Owner Sonny Solomon and Executive Chef Binder Saini are serving up not only quality eats, but also a new energy to the Indian dining scene in Astoria. If you look around you’ll notice that the trendy and booming Queens neighborhood has an Indian restaurant on nearly ever block, but Kurry Qulture stands out from the rest with a combination of fine dining, eye-catching contemporary art, Bollywood-pop music and a substantial cocktail list that gives the place more of a comfortable lounge-feel.
Kurry Qulture features flavors and preparations of southern coastal India—a departure from the cream-based heavier dishes of northern India that I’ve been accustomed to. Each item that my guest and I tried was robust in flavor and spice, with a contrast of sweet and savory, spicy and tangy. Our tasting began with a complimentary warm tomato soup that was light and brothy, smelling of coriander and warm spice. It was a shot-sized portion and meant to be a glimpse into the palette of flavors we were about to taste throughout the meal.
For starters, we tried two vegetarian options and one seafood nosh. My favorite of the three was the Pav Bhaji, buttered bread rolls and vegetable gravy eaten like a sandwich or open-faced with fork and knife. You could also dip the bread in the gravy if you like to eat sans utensils like me. It was smoky, rustic comfort-food with a medium kick. I would come back for it!
We also had one of their most popular appetizers, the KQ cauliflower florets, crispy on the outside and soft on the inside, with garlic tomato chutney. The sauce was too sweet for my taste, but I thought it was a creative pairing. The Shrimp Chettinad on a tapioca wafer was a standout. The plump, cooked shrimp were doused in a chile sauce with a satisfying level of spice. The presentation was lovely and it’s a good portion to split between two people for an appetizer.
For entrees, there are just as many meat options as vegetarian: lamb, shrimp, salmon, chicken, duck and goat. I wouldn’t typically order a vegetarian dish as my main course, but the Dum Aloo was as hearty as any meat-centric plate. Masala spices, cream, onions, vegetables and saffron make up the pureed sauce, served over potatoes. It was dynamite!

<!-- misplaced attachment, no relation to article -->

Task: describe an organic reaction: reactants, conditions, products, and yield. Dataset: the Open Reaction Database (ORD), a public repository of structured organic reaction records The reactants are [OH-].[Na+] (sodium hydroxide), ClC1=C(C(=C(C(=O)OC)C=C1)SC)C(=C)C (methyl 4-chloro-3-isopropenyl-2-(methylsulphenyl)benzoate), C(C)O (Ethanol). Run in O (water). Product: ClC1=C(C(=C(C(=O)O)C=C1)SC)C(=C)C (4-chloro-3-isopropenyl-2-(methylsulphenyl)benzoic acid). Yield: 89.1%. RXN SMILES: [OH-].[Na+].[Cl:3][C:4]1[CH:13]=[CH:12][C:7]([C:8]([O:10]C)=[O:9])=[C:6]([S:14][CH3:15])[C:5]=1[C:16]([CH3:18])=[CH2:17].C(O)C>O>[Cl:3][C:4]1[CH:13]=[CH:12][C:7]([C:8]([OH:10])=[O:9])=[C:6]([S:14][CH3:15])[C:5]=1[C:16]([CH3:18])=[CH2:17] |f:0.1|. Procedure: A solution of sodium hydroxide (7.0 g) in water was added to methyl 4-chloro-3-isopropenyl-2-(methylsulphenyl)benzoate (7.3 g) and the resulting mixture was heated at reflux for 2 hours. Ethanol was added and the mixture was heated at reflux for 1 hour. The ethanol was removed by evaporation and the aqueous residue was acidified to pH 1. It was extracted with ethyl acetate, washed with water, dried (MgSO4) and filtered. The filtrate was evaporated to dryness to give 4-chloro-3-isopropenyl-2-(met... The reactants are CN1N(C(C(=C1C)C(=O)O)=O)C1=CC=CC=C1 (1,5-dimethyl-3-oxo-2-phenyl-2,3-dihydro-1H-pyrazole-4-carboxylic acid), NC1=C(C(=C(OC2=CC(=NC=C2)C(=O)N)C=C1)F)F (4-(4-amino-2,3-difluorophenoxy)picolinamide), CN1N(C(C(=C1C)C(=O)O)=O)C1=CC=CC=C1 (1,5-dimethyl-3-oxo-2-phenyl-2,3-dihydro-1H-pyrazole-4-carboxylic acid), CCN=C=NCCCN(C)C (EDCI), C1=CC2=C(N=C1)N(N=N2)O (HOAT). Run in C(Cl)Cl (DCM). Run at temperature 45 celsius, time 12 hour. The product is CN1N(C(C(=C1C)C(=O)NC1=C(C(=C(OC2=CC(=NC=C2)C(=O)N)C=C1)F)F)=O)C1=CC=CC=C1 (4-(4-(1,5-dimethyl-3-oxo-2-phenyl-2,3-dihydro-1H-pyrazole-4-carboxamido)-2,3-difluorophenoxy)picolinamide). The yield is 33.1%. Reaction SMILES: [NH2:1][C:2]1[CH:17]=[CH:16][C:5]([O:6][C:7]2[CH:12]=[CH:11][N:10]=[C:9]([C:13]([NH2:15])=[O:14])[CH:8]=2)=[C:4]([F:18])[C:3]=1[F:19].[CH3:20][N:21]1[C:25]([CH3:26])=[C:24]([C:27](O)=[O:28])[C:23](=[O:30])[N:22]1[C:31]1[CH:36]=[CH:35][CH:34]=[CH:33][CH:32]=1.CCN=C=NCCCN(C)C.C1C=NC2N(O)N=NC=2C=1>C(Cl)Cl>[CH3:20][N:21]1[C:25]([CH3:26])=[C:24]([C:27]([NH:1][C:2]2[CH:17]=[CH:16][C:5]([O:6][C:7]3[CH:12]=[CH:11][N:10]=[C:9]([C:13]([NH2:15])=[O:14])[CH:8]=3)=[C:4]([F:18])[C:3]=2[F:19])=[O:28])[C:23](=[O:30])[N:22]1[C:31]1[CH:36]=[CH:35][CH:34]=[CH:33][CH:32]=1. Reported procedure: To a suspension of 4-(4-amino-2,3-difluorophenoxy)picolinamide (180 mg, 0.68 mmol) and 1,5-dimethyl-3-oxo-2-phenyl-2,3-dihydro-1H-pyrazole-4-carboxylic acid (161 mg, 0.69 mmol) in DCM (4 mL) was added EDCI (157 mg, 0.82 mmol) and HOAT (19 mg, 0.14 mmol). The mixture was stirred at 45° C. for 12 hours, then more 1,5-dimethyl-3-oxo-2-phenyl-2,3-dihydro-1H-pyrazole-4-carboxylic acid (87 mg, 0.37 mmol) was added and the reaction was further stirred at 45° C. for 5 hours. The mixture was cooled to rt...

The tender lamb Rogan Josh, lamb shank Kashmiri-style, is an ideal winter dish. It’s an aromatic stew with a reddish-brown gravy of cloves, cardamom and cinnamon, and a dash of heat from the Kashmiri chiles. The lamb shank is slow-cooked for five to six hours, which explains why it so easily fell off the bone, making it hard to distinguish where the meat begins and the sauce ends; and the delicious spinach and goat cheese Kulcha was perfect for dipping. I highly recommend going with this option if you are looking for something more complex than a traditional naan.
Lastly, we tried the Tandoori Salmon topped with green mango chutney, over a bed of rice salad. It was nice and crispy on the outside, but I found the flavor of the fish too strong and the meat too tough.
For dessert, we ended off the meal with a traditional Indian sweet, warm Gulab Jamun. They are like small doughnut holes, milky and creamy in the center, and lightly fried then saturated with a sweet syrup that had the consistency of a thin, light honey. They were served with Ras Malai on the side—a creamy vanilla cottage cheese cake soaked in rose water and topped with coconut. The floral notes, paired with the honey in the Gulab Jamun, was lovely.
Kurry Qulture’s cocktail list is cleverly sectioned into three categories: bright, light and tight. Bright drinks are characterized with bubbles, light are on the sweeter side and easy-drinking, and tight being more of a stiff drink. The couple that I tried were fairly juicy to drink on their own and did the trick in cutting the heat of the spicier dishes. They’d be excellent in the summer in the outdoor patio.
36-05 30th Avenue
The writer dined as a guest of Kurry Qulture
All photos courtesy of Kurry Qulture/Kurry Qulture on Instagram